Monday, 30 December 2013

Guest appearances omissions: The Human Fly #1

Let's have a quick look at one of Spider-Man's guest appearances that seems unlikely to be collected in the Essentials, or it seems any other collected edition any time soon, from the debut issue of The Human Fly. This was one of Marvel's oddest series, which stated it was based upon a real life person but there's uncertainty over how true this was and I don't think they did any promotional real life appearances.


The Human Fly #1, written by Bill Mantlo and drawn by Lee Elias

Quite a chunk of this issue is told in flashbacks, establishing the origin of the Human Fly (the victim of a car crash who had much of his skeleton rebuilt and who made an amazing recovery then took up daredevil stunts to give hope to the disabled) and some of his supporting crew. The main tale involves the hijacking of a plane full of press reporters arriving for the Human Fly's next show, including Peter Parker investigating whether the Human Fly has anything to do with a villain by the same name that Spider-Man once fought (there isn't and the villain has since generally been called just "the Fly"). The Human Fly is lowered onto the exterior of the flying jet and blasts his way in to overpower the hijackers; the resulting chaos allows Peter to slip into his Spider-Man costume and join the fight. The leader hijacker tries to flee with a rocket pack but the Human Fly grabs onto his leg and goes with him. The hijacker is knocked out but the Human Fly faces death until Spider-Man provides a webline and web-parachute to save his life. Spidey rushes back to the now landed plane to preserve his secret identity leaving the Human Fly to take the credit and give the reward to charity.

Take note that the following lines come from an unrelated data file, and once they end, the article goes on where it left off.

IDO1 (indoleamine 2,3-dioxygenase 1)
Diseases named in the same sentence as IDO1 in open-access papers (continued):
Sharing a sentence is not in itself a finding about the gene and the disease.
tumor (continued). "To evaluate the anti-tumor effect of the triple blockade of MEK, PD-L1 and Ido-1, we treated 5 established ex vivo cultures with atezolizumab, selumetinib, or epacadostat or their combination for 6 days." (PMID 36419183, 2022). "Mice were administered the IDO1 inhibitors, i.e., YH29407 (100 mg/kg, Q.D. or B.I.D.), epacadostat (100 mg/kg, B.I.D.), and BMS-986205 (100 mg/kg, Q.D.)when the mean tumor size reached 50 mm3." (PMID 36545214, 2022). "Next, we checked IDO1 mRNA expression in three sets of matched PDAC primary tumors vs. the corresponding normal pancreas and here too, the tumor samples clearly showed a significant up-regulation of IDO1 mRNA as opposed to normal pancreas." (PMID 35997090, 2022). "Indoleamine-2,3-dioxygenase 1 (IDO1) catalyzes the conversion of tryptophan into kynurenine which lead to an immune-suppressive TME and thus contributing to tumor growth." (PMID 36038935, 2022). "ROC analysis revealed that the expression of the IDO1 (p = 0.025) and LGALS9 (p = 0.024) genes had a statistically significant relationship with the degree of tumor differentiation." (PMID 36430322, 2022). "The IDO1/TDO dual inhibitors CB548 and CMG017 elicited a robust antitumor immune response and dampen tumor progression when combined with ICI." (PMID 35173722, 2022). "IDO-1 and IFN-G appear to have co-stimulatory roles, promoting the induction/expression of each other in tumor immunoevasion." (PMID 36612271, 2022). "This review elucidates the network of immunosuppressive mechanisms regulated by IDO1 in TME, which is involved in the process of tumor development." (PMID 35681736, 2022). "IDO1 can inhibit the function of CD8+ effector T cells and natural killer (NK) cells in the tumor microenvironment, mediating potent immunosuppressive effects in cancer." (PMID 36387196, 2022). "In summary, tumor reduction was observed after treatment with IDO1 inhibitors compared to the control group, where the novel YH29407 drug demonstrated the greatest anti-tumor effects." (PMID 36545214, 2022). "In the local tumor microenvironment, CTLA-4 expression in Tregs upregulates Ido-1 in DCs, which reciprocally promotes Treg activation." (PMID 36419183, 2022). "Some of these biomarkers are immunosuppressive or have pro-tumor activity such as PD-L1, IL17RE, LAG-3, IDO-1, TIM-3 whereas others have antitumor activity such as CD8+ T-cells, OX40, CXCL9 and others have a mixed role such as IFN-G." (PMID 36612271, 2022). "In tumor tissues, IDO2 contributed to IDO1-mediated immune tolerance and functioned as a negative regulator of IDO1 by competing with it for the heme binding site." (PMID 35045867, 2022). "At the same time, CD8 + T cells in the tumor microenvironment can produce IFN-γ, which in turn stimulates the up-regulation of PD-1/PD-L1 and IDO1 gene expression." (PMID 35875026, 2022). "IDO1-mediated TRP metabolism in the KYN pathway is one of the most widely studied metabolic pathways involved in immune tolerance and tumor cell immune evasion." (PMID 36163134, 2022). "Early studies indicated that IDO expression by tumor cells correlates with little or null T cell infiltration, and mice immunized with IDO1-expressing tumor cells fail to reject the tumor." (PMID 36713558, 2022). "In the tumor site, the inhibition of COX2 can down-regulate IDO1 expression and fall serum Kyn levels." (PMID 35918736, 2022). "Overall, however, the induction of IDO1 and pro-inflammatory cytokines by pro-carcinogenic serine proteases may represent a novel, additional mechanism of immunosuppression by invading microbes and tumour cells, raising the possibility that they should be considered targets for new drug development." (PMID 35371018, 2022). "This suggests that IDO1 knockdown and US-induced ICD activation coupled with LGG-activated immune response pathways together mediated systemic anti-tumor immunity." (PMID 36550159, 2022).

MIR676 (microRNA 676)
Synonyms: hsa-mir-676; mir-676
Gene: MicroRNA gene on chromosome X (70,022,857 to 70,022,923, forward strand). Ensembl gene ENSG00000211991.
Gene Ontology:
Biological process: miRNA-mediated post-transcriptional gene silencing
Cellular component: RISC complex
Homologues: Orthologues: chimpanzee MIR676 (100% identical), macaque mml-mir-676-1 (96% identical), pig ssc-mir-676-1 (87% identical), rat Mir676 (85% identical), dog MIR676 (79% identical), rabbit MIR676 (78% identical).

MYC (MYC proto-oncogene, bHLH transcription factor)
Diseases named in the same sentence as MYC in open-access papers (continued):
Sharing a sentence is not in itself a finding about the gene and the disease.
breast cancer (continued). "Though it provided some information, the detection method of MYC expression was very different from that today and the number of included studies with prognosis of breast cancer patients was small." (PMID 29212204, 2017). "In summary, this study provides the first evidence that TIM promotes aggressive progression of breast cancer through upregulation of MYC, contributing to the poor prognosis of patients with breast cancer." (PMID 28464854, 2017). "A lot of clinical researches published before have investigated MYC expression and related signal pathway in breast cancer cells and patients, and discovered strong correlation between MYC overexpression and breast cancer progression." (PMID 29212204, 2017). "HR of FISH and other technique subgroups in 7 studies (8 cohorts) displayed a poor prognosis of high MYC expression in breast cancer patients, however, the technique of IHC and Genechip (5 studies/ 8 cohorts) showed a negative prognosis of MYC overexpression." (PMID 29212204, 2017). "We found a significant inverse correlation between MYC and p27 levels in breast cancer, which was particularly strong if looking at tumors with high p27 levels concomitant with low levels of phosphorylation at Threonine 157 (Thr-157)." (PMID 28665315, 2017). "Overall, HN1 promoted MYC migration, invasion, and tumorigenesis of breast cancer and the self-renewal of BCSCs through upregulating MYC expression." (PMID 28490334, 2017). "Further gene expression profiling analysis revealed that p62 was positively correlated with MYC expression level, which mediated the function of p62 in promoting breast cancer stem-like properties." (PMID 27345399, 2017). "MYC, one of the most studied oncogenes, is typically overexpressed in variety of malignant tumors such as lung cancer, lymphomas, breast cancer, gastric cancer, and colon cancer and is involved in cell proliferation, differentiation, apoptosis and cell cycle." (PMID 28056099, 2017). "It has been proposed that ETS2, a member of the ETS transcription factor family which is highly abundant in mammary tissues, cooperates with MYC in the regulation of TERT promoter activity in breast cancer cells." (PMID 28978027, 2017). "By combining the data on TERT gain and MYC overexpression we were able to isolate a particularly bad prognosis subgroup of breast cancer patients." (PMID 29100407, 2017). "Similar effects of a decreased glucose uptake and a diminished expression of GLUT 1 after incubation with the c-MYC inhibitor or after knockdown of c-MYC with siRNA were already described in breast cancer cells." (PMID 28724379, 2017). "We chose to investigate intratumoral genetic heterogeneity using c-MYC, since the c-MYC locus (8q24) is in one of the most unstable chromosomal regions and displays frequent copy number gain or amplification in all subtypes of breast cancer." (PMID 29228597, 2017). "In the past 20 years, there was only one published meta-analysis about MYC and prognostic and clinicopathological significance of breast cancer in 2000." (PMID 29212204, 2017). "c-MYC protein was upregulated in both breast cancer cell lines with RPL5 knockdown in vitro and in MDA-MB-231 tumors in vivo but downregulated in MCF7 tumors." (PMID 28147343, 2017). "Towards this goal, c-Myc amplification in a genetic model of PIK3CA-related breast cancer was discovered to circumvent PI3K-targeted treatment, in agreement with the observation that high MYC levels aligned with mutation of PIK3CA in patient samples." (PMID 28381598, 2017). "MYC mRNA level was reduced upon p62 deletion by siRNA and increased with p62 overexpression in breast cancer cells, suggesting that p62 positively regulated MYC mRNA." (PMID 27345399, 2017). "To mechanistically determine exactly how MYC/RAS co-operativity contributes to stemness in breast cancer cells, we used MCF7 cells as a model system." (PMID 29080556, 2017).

This is a fast paced issue that sets out the basics of the series quite well, but the guest appearance feels awkward and unnecessary. Whilst the similarity in names would have had to be addressed eventually, there was no need to tackle it straight away. Spider-Man's appearance isn't even mentioned on the cover so unless there was a big advertising campaign he was hardly being used as a sales booster. It also feels uneven that the title character has to be saved at the end and the lead villain gets away; neither of which is a good sign for a series. Spider-Man is written in character (Mantlo had recently finished a run on Marvel Team-Up and was just starting his first run on Peter Parker, the Spectacular Spider-Man) but just doesn't need to be here.

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